It's difficult to know what was going through a writer's head when they penned a particular sentence; in this case, I suspect that the writer was trying to incorporate a phrase with the same structure as lion of a man, (noun of a noun).
A man can never be a lion, but can personify the qualities of a lion. Ditto with Clinton:
Clinton was a "status quo" of a candidate.
We have something that is grammatically correct but already it does not sound natural.
We normally use more with an adjective, but it is also possible to use it with a noun, for example
More man than you'll ever be - Aimee Allen et al
Using a noun phrase in place of a noun in this construct is still grammatically correct, but even less natural.
The icing on the cake is negating the whole lot: the resulting sentence is still, amazingly, grammatically correct but it is far from a natural construction.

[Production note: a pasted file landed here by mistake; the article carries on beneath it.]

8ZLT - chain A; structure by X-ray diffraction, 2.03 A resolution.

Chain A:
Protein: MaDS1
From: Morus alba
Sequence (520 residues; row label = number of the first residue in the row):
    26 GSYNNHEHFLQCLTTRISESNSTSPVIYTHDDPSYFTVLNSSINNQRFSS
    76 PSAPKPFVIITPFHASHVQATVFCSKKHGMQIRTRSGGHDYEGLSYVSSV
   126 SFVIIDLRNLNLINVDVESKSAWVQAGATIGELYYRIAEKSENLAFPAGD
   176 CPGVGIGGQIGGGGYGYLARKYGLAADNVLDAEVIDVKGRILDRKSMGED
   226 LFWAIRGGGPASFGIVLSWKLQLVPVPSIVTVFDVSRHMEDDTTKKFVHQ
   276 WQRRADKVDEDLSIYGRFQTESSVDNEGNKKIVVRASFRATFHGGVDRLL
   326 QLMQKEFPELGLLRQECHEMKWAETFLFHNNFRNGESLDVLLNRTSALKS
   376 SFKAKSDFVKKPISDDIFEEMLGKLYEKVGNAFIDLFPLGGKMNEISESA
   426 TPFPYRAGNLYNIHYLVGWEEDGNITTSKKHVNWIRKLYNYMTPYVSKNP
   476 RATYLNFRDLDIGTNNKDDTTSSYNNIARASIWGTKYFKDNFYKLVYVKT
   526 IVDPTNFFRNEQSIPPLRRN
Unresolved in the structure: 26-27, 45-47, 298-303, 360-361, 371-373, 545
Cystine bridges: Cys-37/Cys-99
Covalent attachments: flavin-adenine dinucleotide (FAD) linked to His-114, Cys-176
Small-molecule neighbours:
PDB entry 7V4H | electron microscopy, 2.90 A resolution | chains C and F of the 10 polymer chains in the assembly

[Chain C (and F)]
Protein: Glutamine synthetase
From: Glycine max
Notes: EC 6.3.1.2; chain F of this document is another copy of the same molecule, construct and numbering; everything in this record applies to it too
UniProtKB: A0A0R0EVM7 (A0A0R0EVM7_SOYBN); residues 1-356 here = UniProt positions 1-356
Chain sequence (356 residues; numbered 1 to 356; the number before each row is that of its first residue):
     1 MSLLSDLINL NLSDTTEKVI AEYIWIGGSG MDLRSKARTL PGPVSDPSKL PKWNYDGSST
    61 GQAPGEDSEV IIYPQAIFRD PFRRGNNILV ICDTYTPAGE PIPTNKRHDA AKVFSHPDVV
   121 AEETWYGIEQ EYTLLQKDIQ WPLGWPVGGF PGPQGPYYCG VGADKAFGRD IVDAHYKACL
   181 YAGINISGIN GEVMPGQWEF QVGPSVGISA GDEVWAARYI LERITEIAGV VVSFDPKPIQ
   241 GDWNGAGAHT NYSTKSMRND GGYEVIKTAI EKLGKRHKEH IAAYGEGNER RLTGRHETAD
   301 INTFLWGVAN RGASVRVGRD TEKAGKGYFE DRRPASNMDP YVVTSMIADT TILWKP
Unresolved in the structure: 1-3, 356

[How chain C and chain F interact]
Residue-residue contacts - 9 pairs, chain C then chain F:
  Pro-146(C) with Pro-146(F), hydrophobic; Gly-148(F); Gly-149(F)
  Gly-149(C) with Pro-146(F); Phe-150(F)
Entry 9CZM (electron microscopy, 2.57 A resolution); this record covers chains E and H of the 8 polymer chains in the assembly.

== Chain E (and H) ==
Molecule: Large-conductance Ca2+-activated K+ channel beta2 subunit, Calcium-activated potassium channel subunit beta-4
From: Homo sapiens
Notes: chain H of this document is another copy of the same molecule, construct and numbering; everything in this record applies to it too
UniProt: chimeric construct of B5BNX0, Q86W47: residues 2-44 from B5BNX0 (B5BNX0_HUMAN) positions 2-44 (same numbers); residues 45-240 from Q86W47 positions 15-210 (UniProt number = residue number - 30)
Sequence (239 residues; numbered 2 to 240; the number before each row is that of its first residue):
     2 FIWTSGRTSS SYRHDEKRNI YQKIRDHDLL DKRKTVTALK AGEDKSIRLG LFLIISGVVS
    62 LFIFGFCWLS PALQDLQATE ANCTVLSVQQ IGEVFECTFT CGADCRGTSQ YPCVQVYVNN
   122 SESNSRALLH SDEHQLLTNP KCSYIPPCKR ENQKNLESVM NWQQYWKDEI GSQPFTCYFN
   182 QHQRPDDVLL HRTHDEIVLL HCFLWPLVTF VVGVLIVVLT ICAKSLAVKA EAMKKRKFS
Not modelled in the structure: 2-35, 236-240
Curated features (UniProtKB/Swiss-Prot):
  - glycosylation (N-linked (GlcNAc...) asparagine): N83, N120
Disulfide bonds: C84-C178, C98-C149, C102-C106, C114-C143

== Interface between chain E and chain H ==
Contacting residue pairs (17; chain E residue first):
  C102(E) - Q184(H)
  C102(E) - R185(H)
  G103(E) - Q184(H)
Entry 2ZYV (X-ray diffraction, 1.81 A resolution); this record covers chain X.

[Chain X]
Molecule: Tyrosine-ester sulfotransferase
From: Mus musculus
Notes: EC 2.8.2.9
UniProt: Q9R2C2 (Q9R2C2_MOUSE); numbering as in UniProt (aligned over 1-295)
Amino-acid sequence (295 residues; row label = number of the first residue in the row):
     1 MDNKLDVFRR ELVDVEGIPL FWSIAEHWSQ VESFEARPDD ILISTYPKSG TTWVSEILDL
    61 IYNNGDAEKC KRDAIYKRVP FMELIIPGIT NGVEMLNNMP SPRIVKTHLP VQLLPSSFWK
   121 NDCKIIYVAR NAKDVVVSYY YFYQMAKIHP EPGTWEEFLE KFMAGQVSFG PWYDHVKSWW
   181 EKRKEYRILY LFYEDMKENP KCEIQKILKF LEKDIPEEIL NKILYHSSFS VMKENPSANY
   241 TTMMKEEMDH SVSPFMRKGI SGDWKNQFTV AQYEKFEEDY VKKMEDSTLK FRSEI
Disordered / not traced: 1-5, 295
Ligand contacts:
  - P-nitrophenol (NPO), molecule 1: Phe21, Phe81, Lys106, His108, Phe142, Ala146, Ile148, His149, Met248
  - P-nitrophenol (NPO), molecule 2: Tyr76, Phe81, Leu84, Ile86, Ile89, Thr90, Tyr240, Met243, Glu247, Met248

Your proposed alternative is certainly more understandable, but there is an easier way to improve upon the original: leave out the of, and put status quo in quotes to make it clear that we are referring to the previous occurrence and using it in an adjectival sense.
....there was arguably no more "status quo" a candidate than Clinton...
This construction is literary but fairly well understood, for example:
The death penalty is no more effective a deterrent than life imprisonment. Encyclopedia of Capital Punishment in the United States, 2d ed.
As a general rule there is no more honest a man on earth than a bookmaker. Rhubarb